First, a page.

|Administrative / biographical background:
The predecessors of the present firm of Addison, Jesson and Cooper appear to have been established in Walsall by 1818 when Richard Jesson, attorney, is recorded at Digbeth. By the end of the 19th century, there appear to have been two distinct firms, that of Marten, Marlow and Jesson in Bridge Street, and of Addison and Cooper also in Bridge Street. In 1940, these two firms were still separate, and it is assumed that any partnership must have taken place after this date.
The collection is useful for a number of aspects of the history of Walsall and its surrounding area. Among the clients of the firm were the Tongues of Aldridge Manor, (D1317/1/15), the Clarks of Aldridge Lodge, (D1317/1/4), David Rose, ironmaster of Darlaston, (D1317/1/11), Richard Haines of West Bromwich, coalmaster, (D1317/1/5), the Hills of Walsall, (D1317/1/6), and the Middletons and Stubbs of Hammerwich, (D1317/1/9 and D1317/1/14). The business, personal and industrial interests of these clients are well represented in the collection.
The collection also contains the papers of the Estate of Crowther Smith of Wolverhampton, one of the first developers of middle class housing in the area around the park at the end of the 19th century. The papers do contain specifications of some of the houses built, as well as details of eventual sales. The Tongue family papers reflect the interests of a small landed family in an area, Aldridge, which was becoming industrialised and who took advantage of the developments of the coal industry by leasing mines to colliery companies. In addition, the involvement of this family in local parish affairs has led to the survival in this collection of a number of Aldridge parish papers including an 18th century tithe and Easter offerings book, faculties for the rebuilding and restoration of the parish church, churchwardens' accounts, 1762-1859, vestry minutes, 1828-1837, overseers of the poor accounts, 1765-1786 and trustees' minutes for Aldridge Free School.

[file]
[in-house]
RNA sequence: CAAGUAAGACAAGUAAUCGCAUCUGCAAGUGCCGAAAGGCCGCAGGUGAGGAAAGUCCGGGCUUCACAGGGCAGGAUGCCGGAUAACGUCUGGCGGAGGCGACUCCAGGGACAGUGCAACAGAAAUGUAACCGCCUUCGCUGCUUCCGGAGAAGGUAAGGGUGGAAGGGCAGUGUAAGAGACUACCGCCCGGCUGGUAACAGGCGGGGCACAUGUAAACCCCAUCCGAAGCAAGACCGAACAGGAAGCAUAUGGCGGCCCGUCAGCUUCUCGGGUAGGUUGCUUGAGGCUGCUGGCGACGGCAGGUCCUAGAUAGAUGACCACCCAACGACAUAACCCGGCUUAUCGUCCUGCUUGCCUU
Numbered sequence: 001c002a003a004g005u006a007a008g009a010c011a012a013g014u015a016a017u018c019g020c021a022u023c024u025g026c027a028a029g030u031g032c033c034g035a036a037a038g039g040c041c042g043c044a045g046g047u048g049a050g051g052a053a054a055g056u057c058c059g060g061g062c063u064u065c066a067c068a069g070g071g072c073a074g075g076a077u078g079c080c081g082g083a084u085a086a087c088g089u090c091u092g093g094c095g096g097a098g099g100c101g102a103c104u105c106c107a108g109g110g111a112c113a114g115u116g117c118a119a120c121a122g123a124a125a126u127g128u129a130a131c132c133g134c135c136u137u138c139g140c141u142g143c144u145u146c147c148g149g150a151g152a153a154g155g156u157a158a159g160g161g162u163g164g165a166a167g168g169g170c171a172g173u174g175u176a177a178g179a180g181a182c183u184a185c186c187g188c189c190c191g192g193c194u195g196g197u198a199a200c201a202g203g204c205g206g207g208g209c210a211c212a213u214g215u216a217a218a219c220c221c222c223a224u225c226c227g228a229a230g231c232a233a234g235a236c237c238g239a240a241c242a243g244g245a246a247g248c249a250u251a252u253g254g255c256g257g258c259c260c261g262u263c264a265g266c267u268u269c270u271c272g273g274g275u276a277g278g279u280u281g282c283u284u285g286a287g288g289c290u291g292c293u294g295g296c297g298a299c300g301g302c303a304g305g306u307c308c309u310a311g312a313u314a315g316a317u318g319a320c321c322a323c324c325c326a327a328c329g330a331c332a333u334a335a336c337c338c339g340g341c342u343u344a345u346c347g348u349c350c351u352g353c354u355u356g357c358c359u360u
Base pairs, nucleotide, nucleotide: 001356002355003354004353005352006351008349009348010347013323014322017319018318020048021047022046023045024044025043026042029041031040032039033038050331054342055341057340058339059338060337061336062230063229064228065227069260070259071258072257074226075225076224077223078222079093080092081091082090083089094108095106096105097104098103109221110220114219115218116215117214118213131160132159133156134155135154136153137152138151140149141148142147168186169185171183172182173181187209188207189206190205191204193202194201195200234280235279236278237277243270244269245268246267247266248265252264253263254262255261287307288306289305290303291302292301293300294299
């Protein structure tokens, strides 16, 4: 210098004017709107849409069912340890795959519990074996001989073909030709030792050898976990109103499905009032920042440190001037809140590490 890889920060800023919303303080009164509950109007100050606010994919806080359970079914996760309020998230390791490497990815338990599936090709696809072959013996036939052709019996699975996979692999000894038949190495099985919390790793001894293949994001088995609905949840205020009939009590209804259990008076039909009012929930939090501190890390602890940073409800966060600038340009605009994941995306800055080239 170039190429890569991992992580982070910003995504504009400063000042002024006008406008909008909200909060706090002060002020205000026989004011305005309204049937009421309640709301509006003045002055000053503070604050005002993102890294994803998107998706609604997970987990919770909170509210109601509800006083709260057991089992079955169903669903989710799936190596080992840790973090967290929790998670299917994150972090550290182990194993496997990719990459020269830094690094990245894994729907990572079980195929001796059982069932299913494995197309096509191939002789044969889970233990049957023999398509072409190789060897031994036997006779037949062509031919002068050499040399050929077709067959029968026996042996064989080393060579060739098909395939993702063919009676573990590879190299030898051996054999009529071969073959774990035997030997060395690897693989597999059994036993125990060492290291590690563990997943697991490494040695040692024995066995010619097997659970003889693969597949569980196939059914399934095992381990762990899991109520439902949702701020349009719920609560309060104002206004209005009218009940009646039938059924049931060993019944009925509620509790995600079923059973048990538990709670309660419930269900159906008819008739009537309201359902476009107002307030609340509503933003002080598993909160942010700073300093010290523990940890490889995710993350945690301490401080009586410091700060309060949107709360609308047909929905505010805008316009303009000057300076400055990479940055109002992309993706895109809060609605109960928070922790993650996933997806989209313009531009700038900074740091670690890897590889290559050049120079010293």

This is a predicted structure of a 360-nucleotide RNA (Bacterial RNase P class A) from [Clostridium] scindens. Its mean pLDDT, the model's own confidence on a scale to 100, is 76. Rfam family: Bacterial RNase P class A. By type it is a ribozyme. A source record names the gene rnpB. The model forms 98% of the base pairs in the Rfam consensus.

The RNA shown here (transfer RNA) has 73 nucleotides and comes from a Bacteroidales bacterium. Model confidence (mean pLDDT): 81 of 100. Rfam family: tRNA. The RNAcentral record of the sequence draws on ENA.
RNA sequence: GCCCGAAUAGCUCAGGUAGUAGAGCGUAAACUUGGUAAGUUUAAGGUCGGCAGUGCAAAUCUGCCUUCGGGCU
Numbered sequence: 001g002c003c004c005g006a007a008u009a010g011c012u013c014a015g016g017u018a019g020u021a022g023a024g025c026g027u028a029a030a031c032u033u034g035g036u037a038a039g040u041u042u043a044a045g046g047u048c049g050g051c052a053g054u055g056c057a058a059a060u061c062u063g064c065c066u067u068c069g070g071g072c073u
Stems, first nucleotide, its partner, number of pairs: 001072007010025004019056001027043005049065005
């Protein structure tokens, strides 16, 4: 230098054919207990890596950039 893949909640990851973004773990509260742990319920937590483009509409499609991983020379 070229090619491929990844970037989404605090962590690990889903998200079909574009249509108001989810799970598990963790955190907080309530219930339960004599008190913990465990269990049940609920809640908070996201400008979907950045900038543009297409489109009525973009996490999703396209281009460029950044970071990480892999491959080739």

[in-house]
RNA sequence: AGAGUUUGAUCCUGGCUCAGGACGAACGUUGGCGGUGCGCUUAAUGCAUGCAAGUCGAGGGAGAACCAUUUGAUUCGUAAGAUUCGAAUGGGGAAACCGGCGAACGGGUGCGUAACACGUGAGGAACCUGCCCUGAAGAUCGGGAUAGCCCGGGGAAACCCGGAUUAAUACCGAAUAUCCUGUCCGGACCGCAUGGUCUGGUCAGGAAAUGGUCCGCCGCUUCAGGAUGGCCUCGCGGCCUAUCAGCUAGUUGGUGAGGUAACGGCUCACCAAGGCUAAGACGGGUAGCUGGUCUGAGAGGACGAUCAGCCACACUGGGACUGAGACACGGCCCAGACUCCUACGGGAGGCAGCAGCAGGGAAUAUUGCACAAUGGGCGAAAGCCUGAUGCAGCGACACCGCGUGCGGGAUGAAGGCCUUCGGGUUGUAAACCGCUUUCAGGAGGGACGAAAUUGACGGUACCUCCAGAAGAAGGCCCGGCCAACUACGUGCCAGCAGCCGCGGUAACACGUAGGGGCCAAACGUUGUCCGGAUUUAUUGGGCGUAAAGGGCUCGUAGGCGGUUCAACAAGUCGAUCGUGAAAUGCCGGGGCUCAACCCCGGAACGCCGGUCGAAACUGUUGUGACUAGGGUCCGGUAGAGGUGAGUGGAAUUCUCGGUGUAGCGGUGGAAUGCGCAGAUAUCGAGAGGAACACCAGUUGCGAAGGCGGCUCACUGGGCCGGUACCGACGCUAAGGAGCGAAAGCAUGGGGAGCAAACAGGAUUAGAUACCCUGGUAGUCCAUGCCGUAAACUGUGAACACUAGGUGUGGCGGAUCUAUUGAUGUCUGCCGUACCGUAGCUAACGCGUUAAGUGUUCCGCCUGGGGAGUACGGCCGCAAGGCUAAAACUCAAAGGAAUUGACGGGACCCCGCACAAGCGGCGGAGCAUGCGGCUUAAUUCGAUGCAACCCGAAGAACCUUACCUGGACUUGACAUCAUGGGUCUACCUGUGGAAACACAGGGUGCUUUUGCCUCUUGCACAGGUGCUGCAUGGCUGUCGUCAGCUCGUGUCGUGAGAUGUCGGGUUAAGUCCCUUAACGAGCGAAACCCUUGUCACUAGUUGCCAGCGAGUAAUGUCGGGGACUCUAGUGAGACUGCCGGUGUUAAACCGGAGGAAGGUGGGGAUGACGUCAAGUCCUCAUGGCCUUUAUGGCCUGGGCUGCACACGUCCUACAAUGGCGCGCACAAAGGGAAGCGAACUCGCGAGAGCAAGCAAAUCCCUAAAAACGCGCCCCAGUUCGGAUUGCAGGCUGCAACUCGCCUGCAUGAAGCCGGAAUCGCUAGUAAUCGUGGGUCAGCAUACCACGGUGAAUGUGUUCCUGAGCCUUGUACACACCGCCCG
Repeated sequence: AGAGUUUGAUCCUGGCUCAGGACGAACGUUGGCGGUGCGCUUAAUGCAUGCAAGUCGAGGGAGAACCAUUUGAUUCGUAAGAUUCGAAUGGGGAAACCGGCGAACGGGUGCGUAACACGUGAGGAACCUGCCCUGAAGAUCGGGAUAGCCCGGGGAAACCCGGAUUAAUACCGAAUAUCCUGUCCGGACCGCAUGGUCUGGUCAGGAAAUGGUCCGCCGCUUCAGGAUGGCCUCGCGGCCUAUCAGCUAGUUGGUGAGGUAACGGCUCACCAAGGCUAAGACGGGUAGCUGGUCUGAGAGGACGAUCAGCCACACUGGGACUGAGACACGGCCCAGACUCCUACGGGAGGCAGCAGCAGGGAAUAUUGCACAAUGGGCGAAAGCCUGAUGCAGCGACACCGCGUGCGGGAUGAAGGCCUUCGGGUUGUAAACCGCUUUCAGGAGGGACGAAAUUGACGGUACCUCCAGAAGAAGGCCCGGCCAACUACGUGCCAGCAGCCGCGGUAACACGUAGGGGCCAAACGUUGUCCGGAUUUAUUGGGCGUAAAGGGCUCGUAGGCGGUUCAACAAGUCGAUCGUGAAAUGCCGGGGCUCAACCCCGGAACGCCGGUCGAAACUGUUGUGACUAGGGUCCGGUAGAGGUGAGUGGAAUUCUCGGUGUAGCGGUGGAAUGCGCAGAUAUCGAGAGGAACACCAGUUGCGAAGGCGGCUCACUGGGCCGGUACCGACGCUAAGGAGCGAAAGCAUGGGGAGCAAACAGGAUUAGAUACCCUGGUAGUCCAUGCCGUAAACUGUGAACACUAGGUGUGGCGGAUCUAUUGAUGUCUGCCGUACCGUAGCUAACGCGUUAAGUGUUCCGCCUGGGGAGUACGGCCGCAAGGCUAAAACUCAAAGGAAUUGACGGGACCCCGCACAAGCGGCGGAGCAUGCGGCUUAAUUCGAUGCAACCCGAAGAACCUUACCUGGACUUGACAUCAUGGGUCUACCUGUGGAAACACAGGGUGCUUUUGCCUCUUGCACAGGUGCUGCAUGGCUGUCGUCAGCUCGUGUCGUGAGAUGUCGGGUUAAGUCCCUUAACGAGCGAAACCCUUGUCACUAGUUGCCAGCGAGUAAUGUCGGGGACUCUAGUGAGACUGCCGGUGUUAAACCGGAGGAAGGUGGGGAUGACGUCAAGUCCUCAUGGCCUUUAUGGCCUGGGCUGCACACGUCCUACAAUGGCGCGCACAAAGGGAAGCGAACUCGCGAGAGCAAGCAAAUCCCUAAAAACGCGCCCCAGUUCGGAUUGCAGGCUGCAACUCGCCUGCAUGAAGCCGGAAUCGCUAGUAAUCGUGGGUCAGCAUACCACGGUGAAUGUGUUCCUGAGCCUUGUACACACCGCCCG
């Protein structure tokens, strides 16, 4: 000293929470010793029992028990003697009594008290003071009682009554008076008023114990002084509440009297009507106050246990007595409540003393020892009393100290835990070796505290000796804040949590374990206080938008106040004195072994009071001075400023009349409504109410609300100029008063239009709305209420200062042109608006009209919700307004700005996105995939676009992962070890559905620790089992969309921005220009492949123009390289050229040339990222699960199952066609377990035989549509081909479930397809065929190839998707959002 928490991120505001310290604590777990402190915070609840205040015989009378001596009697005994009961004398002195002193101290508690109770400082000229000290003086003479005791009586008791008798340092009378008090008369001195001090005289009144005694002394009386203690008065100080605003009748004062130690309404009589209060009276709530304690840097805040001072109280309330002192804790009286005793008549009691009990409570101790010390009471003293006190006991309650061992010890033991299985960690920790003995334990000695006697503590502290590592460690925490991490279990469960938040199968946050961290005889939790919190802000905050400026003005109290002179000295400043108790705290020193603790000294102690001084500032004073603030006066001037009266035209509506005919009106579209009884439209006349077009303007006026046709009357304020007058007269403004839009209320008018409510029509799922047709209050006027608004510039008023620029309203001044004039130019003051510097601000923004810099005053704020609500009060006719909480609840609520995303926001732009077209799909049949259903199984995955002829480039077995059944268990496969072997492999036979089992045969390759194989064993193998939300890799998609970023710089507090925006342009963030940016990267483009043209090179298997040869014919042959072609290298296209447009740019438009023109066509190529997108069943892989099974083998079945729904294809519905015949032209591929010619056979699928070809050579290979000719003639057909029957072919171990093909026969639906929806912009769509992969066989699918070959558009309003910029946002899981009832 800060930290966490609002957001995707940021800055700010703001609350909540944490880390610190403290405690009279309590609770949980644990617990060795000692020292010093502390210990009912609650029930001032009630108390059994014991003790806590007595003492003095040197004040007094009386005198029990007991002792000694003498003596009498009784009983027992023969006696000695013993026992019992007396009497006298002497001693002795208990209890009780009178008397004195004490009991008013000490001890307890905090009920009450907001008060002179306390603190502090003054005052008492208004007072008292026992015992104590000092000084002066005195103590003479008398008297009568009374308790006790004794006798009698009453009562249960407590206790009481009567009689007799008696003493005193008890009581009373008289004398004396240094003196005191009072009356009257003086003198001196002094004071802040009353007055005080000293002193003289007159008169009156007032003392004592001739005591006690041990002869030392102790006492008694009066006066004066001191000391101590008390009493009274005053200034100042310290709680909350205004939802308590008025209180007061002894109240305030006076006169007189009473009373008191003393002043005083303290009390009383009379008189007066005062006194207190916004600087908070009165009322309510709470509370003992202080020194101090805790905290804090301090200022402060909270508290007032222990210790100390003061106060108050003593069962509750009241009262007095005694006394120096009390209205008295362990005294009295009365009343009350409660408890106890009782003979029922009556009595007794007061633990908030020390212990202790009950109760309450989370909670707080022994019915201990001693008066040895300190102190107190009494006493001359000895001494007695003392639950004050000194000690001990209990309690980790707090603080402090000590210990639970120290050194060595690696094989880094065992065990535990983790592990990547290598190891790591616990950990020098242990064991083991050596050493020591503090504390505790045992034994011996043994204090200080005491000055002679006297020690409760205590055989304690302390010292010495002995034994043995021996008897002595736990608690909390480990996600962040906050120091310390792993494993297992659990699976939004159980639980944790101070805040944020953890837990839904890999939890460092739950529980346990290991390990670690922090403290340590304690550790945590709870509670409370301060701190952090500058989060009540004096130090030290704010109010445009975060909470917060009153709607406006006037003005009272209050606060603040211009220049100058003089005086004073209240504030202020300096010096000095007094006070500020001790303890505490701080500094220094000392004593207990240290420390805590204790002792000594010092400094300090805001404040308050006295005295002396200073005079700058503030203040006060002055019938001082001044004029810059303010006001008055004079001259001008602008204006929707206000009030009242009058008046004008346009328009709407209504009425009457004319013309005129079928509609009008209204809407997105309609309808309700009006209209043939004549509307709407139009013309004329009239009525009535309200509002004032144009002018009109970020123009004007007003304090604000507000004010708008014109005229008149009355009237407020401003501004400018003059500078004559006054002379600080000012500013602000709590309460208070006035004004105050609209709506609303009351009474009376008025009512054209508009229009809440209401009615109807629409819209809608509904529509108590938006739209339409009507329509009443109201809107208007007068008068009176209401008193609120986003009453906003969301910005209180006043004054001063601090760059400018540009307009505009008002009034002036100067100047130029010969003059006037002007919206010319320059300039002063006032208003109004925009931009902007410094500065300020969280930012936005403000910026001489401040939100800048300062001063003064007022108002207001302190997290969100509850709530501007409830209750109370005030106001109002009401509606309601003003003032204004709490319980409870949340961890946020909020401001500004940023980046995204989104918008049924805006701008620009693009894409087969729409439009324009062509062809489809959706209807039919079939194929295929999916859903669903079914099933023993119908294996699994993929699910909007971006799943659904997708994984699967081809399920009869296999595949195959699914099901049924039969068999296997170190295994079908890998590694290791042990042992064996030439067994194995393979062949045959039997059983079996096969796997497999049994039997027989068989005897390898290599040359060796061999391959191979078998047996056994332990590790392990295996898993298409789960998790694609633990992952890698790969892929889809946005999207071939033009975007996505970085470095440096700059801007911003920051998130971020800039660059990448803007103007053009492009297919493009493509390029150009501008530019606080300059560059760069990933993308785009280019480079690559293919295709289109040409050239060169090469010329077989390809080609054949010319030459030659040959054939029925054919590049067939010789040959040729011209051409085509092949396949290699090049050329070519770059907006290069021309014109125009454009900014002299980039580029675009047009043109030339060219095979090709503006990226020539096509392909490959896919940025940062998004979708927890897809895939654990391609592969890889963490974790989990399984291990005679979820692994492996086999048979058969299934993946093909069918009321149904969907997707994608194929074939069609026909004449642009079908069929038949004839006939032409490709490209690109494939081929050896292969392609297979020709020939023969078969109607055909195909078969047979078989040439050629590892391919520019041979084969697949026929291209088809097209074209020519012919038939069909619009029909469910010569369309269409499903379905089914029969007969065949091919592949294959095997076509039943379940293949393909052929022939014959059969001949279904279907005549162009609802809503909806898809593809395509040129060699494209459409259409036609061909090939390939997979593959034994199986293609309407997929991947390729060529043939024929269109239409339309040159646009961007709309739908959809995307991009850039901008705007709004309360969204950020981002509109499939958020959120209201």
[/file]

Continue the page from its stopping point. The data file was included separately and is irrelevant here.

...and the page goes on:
Industrial development is reflected by a number of mining leases in which various clients were involved, but more particularly by the surviving papers of the Blacklees Company of Cannock, Shareshill and Cheslyn Hay (D1317/2/1). This company was formed in 1895 for the purpose of acquiring lands by purchase or lease for the purpose of mining. The title deeds for the Rugeley rolling mill and forge from 1718 are included with papers relating to Cheshire, Manners and Company, tinplate manufacturers of Rugeley (D1317/2/5).